Debt ceiling: Obama, congress restart negotiations
WASHINGTON (BDCi) – In a wild turn of events, top congressional Republicans spoke with President Obama Saturday in hopes at finding enough common ground that he would sign a bill arising from negotiations begun by the two parties Saturday.
The U.S. must raise its debt ceiling by August 2nd (Tuesday, midnight) or else it will not be able to borrow to pay all of its bills. The Treasury department will have to report what bills will be paid, and which ones won’t be, which could put us in default.
The Senate majority and minority leaders were both in the spot lights but saying different things. Majority leader Harry Reid (D) said that the two sides were still very far apart in their negotiations, while the minority leader Mitch McConnell (R) gave the media a more positive prediction.
“Our country is not going to default for the first time in its history — that’s not going to happen,” McConnell said.
The current proposal by Senate Democrats would cut $2.2 trillion over 10 years, and was modified by Reid to incorporate some of McConnell’s thoughts, including giving the President authority to raise the debt ceiling in 3 stages through the 2012 election. The current wrangling is believed to be over what conditions must be met at each of those stages in terms of deficit reduction moves.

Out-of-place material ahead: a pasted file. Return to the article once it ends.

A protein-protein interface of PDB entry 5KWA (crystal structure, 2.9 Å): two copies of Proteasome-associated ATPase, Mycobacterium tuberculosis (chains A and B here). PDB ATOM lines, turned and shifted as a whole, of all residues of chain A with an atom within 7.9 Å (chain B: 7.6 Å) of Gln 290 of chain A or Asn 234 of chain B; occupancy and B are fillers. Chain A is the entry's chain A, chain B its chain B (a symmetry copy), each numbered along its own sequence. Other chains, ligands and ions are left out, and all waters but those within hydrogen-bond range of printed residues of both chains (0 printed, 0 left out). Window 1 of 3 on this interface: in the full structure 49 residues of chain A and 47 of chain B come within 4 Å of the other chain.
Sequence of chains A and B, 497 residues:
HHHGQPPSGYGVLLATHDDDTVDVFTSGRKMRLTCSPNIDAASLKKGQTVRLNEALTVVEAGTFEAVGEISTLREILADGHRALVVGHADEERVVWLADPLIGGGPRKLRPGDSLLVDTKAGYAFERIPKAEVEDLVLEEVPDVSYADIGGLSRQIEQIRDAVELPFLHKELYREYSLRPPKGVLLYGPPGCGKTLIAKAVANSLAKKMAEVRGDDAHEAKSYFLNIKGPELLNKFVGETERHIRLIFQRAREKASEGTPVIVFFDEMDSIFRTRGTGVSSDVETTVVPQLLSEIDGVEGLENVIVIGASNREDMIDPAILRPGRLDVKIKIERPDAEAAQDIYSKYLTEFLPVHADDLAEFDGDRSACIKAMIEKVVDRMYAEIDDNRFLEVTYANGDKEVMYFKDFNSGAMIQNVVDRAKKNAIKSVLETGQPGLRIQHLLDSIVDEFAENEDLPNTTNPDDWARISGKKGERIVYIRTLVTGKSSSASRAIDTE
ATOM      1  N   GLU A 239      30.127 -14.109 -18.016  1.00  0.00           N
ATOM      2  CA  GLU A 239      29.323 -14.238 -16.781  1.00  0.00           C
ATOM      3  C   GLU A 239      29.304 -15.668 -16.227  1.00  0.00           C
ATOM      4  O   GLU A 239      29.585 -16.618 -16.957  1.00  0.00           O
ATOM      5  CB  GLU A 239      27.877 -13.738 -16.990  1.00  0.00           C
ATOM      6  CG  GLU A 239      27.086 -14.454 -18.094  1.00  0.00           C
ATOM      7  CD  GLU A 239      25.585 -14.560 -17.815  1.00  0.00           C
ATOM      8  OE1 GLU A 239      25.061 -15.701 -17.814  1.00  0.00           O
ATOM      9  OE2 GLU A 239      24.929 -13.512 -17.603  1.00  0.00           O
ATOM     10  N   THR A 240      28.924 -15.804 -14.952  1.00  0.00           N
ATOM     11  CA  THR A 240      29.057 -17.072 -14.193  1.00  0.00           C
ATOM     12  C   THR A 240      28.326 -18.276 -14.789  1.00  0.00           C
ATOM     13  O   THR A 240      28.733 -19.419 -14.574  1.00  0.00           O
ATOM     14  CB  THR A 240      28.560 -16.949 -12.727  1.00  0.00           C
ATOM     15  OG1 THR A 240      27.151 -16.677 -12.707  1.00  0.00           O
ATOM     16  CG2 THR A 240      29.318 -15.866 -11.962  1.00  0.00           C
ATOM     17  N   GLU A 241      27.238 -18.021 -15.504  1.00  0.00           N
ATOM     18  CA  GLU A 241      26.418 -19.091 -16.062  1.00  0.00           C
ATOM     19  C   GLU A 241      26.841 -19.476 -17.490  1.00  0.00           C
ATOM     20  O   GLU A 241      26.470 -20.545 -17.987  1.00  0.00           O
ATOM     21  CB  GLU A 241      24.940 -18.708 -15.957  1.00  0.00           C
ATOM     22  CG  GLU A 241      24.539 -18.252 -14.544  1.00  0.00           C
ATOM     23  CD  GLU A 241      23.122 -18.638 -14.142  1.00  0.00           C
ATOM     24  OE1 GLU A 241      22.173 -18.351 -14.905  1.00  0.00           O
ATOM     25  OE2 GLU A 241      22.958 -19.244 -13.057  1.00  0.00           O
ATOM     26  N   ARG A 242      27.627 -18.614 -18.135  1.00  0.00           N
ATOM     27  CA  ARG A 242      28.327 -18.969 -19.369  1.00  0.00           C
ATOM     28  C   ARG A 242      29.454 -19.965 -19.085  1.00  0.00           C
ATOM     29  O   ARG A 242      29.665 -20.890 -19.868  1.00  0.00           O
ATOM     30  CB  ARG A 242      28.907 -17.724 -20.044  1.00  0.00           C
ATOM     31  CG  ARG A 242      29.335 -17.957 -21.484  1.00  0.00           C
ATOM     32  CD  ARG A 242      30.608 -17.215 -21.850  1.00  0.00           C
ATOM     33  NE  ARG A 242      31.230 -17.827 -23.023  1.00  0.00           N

Even though $2.2 trillion is a staggeringly huge number, it is not nearly enough to cover the estimated debt that will be added in the next 10 years per the non-partisan Congressional Budget Office’s forecast.
On March 18 of this year, the CBO released its annual “re-calculation” of President Obama’s 10-year budget proposal that he released in February. The CBO estimated at that time that Obama’s budget proposal will add $9.5 trillion to the national debt over the next 10 years, if enacted.
The uncertainty of the U.S.’ economy and that of much of Europe has resulted in a degradation of the dollar to the real. Since the end of 2008, the Brazilian real has strengthened by 25% to the dollar. At the close of business Friday, a dollar was worth only 1.549 reais.
This week, President Dilma Rousseff’s government authorized taxes of between 1-25% on dollar short sales in order to reign in speculation which could cause unwanted volatility to export markets.
By Don Weinstein
30 July 2011